Arabic commentary questions Israel's ability to conduct a war

Regional newspapers question the US motives in Iraq, the future of the Egypt-Israel gas pipeline and the desperation shown in Syria's new TV station.

Israel is limited in its ability to go to war

"Immediately after the latest skirmishes between Lebanese and Israeli forces, the Israeli prime minister, Benjamin Netanyahu, was swift to announce that his government is not willing to escalate the situation on the borders with Lebanon," wrote the columnist Satea Noureddine in a lead article for the Lebanese newspaper Assafir.

Mr Netanyahu said that he had spoken to the concerned parties and that a war was not likely, to judge by the continuing events in Syria, Israel and Lebanon.

The statements by Mr Netanyahu to quickly defuse the situation can be interpreted differently, however. He could mean that the time for war against Lebanon has not yet come, and should not be sparked by such a passing exchange of fire.

For normal people in both countries, the incident was alarming, as many thought war was approaching. This feeling was heightened by the attack that targeted a Unifil peacekeeping forces on the border.

Another interpretation gives a different perspective, explaining why Mr Netanyahu shunned war this time. Israel is facing an economic crisis, which threatens the stability of the government and limits its options.

What is more, Israel cannot depend on US assistance, as the US is busy with the situation in Iraq and Afghanistan, as well handling its relations with Iran.

US failure in Iraq means that it should depart

Recently, a report by a US government inspection agency concluded that the frequent bombings, assassinations and cycles of violence in Iraq have made the country more dangerous than it was one year ago, noted the Emirati newspaper Al Bayan in its editorial.

The expected withdrawal of US troops by year's end makes us think that the report is aimed at intimidating Iraqis and others," the editorial said. The US would like to make us believe that Iraq might slide into violence and chaos again, to justify its presence. "Violence, in fact, never ceased for eight years, even with the deployment of more than 150,000 troops."

"The question is what can the Americans do to ensure the security of Iraq? And what are the guarantees that 2012 will be better than previous years? Even more, what are the guarantees that Iraq will not become a second Afghanistan?" asked the newspaper.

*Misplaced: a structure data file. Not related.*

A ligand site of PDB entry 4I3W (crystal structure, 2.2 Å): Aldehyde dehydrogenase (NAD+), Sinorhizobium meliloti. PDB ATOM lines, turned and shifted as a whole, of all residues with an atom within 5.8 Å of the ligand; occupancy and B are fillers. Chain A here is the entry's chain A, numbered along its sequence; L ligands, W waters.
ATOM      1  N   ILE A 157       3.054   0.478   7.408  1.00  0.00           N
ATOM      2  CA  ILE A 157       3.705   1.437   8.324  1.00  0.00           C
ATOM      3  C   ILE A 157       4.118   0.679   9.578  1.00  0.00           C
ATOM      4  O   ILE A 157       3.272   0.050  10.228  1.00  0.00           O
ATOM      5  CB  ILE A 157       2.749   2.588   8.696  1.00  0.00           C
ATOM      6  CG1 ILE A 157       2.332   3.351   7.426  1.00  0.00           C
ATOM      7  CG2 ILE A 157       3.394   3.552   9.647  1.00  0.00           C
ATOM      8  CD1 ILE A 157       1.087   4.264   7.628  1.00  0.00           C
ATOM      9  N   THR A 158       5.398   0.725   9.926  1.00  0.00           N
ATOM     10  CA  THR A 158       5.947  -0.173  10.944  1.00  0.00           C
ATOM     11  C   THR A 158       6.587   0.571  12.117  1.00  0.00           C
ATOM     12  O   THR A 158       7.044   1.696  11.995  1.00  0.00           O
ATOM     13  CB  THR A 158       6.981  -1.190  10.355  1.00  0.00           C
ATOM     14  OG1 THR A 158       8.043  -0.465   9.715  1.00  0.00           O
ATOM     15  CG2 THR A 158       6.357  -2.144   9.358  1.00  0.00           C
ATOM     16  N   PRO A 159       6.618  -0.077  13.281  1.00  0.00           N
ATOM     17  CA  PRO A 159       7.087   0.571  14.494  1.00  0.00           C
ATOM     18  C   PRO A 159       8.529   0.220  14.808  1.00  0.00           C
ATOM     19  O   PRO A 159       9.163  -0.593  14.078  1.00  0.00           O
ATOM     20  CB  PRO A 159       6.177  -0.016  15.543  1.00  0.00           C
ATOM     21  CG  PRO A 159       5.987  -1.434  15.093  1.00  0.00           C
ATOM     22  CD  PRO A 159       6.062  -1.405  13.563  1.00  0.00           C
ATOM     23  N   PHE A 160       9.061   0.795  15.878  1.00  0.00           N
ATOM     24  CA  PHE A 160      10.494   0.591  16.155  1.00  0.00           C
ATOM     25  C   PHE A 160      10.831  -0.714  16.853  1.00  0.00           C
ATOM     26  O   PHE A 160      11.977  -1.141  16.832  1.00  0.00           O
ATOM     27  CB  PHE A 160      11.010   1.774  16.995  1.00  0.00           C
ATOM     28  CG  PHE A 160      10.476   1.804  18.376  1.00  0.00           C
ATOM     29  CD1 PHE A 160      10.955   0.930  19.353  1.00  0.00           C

In principle, the US and its allies, in Iraq and Afghanistan, were supposed to help the people and the government to assume the responsibility of maintaining security and rebuilding their countries.

The US has so far failed to achieve these goals. And this is a good reason for Americans to stop hinting at the possibility of prolonging their stay.




Egyptian gas pipeline to Israel is unpopular

The events of south Sinai don't augur well for Egypt's Supreme Military Council, observed the London-based Asharq Al Awsat daily in its editorial.

There have now been five attacks on the Tel Aviv-bound gas pipeline during the last six months.

The Military Council's bind is multidimensional. It is partly due to local reasons and partly caused by the Camp David agreement. A third factor is the Rafah passage on the borders between Egypt and Gaza.

The export of Egyptian gas to Israel at slashed prices is a source of great tension in public opinion. For this reason, the repeated attacks in the pipelines are not met with strong opposition from the majority of the Egyptian people.

"The revolution government is paying a high price for the policies of the former Mubarak regime that bowed to Israeli terms regarding the prices of gas.

"The Egyptian people are opposed to any normalisation with Israel and see this gas pipeline as a sin.

"The people want to revoke any and all agreements related to it, just as they want to shut down the Israeli embassy in Cairo.

"The revolution government is therefore required to immediately heed the people's demands."



Syrian regime's new TV channel is a farce

"What a farce," wrote Tareq Al Homayed, editor-in-chief of the daily Asharq Al Awsat, about the Syrian regime's "unprecedented reform measures as this secular Baathist regime in Damascus decided to launch a religious satellite channel, after it has closed down many mosques and turned some of them into military bases".

The regime's news agency said the new channel would broadcast Friday sermons as well as various religious programmes, with the aim of helping people achieve "a correct understanding of Islam".

"Is there anything more ridiculous?" asked the writer. "A regime shuts down prayer houses, brutally massacres its own people, then pretends it wants to rectify Islam."

The number of Syrians killed by the regime so far has exceeded the number of victims in Israel's war on Gaza, but the world still adheres to a shameful silence towards Damascus.

The UN Security Council is urgently required to take serious decisions against the Assad regime.

And Arab states and organisations are required to break their disgraceful silence towards such crimes, the wrier said.




* Digest compiled by the Translation Desk

Published: August 3, 2011 04:00 AM


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